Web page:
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Currently I am migrating to a new server. The old one ran 10.04 as host system and a few more 10.04 and Debian 6 as KVM guests. This was alright, because the processor had support for virtualization. Performance was acceptable. Memory was the bottleneck resource for this case.

On the new server I have more RAM, bigger disks, better CPU and I think it wouldn't be a problem to tackle the load (a load that the old one could take without problem). However, I would now like to split the guests into some with a shallow lxc based jail and some with the full virtualization under KVM/libvirt, providing me more confidence (security-wise) than chroot, but bigger performance than libvirt/kvm at the cost of security drawbacks.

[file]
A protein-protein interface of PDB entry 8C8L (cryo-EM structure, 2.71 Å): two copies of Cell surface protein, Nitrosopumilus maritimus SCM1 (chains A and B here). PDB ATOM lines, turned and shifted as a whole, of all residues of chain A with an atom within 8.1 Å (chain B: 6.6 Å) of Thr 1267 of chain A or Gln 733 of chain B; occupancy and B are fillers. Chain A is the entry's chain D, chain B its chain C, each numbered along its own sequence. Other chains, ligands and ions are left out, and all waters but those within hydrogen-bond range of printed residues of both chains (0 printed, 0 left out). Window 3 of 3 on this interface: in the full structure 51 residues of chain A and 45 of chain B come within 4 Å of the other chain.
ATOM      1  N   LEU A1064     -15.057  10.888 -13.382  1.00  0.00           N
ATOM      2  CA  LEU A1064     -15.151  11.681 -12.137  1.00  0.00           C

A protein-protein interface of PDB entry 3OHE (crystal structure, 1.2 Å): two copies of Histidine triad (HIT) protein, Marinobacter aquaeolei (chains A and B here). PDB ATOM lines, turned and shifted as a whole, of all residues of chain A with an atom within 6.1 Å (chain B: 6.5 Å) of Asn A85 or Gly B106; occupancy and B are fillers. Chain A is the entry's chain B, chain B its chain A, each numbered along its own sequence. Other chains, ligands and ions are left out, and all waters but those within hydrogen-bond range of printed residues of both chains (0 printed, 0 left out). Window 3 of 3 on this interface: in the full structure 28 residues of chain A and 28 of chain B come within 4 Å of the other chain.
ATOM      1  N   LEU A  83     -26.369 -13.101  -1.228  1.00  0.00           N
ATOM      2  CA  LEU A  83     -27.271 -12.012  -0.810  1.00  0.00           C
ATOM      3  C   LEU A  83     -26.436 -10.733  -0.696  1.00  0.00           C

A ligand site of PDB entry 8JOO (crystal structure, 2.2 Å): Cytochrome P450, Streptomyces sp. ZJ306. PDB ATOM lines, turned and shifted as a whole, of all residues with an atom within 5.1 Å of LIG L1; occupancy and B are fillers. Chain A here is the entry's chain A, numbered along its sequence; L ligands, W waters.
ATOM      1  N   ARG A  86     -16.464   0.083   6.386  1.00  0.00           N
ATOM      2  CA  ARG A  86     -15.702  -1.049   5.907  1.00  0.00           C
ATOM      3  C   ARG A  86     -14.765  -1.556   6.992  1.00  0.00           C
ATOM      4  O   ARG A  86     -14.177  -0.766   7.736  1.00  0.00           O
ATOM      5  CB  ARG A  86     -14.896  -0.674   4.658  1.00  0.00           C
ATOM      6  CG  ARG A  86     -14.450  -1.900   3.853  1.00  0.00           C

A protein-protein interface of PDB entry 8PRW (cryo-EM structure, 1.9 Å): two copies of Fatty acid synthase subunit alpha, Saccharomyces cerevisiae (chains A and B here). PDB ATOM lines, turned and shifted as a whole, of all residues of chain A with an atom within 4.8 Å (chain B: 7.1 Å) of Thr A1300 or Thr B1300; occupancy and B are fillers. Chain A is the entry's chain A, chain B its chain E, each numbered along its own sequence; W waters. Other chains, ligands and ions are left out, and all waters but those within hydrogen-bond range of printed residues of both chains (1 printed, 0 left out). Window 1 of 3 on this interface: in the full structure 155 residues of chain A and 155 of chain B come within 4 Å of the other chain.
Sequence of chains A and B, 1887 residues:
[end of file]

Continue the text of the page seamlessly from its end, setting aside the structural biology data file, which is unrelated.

Some of the guests will have their IPs (v4 and v6) "directly" exposed to the Internet (at least or two of the web servers), while others provide services only to the "intranet". There will also be one nginx instance which acts as a frontend to several web servers that don't get directly exposed. Should this be the guiding factor, though? The fact whether or not the guests are "web-facing"?

My main concern is security followed by performance.

The question: What are the facets to consider when deciding which one goes into an LXC jail and which one becomes a full KVM guest?

share|improve this question
Do you really consider necessary to use any KVM implementation? AFAIK lxc runs on the exactly same HW as the host system so it will be running like if it were a host too. – martinc Mar 28 '14 at 2:28
However, until about a few weeks ago the separation wasn't as complete as I consider ideal for my requirements. – 0xC0000022L Mar 28 '14 at 17:45

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